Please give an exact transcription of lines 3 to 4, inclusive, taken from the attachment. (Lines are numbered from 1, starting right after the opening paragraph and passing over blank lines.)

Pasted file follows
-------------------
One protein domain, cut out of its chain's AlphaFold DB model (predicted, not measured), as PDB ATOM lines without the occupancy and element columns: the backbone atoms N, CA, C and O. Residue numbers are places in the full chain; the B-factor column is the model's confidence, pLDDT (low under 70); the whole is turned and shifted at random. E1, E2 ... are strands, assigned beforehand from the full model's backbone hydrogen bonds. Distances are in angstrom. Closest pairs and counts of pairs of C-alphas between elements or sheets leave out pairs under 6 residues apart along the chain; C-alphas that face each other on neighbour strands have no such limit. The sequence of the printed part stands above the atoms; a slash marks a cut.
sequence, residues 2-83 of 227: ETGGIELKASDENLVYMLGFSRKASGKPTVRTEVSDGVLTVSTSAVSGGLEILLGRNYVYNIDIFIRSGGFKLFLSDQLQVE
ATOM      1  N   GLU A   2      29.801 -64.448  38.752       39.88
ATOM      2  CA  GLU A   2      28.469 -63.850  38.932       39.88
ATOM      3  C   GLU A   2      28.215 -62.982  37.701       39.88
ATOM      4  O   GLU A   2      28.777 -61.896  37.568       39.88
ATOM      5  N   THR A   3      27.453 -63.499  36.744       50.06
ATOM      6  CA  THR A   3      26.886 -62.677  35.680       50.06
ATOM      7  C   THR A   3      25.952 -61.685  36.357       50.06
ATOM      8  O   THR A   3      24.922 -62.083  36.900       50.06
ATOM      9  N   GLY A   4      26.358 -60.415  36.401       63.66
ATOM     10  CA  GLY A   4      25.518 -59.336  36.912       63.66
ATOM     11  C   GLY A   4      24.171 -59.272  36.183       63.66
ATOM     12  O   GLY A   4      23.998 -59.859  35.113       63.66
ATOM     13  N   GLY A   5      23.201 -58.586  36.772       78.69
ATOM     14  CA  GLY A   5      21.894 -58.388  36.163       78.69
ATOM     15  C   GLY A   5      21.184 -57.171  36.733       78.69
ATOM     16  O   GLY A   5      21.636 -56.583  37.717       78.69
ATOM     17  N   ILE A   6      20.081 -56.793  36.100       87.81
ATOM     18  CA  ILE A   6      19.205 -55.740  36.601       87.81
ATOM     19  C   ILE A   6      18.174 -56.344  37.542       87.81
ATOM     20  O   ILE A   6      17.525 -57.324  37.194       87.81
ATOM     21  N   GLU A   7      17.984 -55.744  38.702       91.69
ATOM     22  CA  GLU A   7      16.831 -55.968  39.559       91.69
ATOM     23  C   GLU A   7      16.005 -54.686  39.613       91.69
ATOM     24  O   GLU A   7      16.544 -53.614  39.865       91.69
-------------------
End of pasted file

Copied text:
ATOM      2  CA  GLU A   2      28.469 -63.850  38.932       39.88
ATOM      3  C   GLU A   2      28.215 -62.982  37.701       39.88